Dry Eyes Treatment
Treating dry eyes can be frustrating, and, at times, unrewarding. Newer technologies have emerged that can help to alleviate some of the symptoms of dry eyes and to halt or slow its progression.
The treatment of dry eyes is best directed toward the cause:
MUCUS: There is limited treatment for mucus deficiency. Treatment essentially is directed and replenishment of tears and moisture with artificial lubricants and humidification of the environment.
AQUEOUS: The conventional approach to aqueous insufficiency is tear replenishment with artificial tears.
Artificial tears are manufactured in many different consistencies. Different preparations focus on oil replenishment, others try to enhance deficiencies in the aqueous component and still others include adjuvants like fatty acids. Artificial tears also come in a preservative-free variation. These have fewer chemicals and may be less irritating with frequent application.
Medications: There are several topical medications intended to increase aqueous production. These are prescription medications that are variations of an anti-inflammatory drug called "cyclosporins". They are applied twice daily, usually take several weeks to reach therapeutic levels and are used indefinitely. Brand names include: Restasis, Xiidra and Cequa.
OIL: Oil is only 5% of the tear film but it is critical to its preservation and durability.
If a person does not have a proper oil layer, the tear film will evaporate prematurely, resulting in a foreign body sensation. Paradoxically, tears will run out of the eye because of poor retention. When working at the computer or staring, people typically reduce their blink frequency. This allows the tear film to evaporate and for the eyes to become dry.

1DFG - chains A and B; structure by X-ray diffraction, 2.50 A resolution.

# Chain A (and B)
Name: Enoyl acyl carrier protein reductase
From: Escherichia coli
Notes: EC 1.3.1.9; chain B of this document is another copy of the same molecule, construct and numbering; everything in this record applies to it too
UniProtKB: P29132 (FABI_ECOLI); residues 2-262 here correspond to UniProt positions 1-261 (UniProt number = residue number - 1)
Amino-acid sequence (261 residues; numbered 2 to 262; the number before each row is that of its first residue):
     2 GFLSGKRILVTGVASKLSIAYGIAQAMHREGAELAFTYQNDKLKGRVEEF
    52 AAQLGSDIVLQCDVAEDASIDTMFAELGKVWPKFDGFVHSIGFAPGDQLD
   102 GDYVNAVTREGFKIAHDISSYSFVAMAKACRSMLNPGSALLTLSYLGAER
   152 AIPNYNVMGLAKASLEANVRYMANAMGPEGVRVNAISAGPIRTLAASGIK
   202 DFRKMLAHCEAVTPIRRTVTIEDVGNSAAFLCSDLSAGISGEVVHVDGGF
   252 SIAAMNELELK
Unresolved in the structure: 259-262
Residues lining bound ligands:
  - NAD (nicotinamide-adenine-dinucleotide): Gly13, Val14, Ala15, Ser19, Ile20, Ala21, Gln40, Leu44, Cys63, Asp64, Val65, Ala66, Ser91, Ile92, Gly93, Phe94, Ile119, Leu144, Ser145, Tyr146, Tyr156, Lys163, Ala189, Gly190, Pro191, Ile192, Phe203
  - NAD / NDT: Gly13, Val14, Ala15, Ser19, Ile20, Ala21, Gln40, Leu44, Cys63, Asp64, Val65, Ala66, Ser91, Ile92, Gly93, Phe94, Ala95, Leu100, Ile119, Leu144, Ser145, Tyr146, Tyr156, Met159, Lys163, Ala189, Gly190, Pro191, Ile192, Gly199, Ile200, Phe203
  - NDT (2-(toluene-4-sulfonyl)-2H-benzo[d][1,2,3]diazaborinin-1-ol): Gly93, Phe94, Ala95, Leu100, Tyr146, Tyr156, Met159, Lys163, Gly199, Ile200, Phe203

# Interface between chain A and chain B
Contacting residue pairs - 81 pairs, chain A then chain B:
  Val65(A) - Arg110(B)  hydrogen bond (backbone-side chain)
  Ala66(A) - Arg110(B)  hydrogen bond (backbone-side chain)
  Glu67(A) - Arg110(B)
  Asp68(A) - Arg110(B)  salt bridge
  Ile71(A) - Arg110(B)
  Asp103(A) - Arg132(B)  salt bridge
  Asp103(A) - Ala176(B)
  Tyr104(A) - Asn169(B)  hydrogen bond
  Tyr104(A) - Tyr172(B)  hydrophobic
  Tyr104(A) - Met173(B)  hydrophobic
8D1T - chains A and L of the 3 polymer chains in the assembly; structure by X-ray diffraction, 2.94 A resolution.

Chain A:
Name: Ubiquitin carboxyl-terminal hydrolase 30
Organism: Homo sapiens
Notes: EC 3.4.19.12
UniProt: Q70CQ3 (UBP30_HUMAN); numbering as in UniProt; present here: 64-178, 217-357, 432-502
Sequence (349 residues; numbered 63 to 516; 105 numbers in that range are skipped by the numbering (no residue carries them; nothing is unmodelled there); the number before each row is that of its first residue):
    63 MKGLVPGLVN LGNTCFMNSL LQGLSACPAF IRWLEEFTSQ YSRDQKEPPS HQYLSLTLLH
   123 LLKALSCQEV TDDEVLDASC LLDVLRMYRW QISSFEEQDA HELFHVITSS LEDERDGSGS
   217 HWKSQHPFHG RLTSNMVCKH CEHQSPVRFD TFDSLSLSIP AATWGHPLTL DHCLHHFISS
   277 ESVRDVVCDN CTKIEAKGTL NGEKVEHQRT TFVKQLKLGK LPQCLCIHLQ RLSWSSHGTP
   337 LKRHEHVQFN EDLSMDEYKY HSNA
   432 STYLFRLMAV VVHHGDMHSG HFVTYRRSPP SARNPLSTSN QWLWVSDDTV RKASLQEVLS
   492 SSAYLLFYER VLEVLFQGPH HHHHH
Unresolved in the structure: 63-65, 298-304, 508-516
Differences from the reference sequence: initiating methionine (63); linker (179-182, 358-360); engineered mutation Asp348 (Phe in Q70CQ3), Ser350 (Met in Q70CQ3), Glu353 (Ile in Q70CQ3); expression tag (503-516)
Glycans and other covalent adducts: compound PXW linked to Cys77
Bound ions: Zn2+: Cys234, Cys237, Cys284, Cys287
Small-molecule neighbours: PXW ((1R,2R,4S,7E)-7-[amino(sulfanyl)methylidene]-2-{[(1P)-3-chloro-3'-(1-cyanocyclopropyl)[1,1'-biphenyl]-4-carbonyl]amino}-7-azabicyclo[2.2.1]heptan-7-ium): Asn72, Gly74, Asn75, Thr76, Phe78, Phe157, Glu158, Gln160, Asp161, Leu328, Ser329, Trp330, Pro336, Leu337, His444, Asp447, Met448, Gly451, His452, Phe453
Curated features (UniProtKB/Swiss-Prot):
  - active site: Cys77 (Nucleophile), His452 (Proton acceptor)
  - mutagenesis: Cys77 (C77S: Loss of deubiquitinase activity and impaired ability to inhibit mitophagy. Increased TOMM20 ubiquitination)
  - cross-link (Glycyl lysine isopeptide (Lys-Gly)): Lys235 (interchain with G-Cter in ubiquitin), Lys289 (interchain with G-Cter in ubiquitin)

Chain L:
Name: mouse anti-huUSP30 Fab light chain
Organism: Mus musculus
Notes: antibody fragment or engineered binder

HUMIDIFICATION OF THE ENVIRONMENT: While this modality seems intuitive, it is often neglected. Humidifiers replenish some of the lost moisture and can temporarily reduce dryness.
LIPIFLOW: There is a newer technology intended to revitalize the oil glands that have begun to function less efficiently. Lipiflow applies heat and pulsations to the eyelids in order to melt the oil that has become dormant and to extrude this sludgy oil from the Meibomian glands. Meibomian Gland Dysfunction (MGD) is a frequent cause of crusting of the eyelids seeing flakes on the base of the eyelashes, and even fluctuations in vision. Treating these glands may maintain the vitality and halt or delay the gradual decay of the oil-producing Meibomian glands.
PUNCTAL PLUGS: The tears drain from the eye through an elaborate canal system that brings them into the nose. Some people who do not produce an adequate quantity of tears benefit from having the opening of this drainage system occluded to allow the tears that are made to stay in the eye longer. Punctal plugs can be 'temporary' lasting only weeks to months before they dissolve, or 'permanent'.
AMNIOTIC TISSUE OVERLAYS: Amniotic tissue essentially consists of stem cells. Placing very thin layers of these stem cells has helped some people with damaged corneal due to dry eyes. The application is simple and the lens 'dissolves' after a few minutes, but the improvement in the corneal surface is gradual and can continue for months.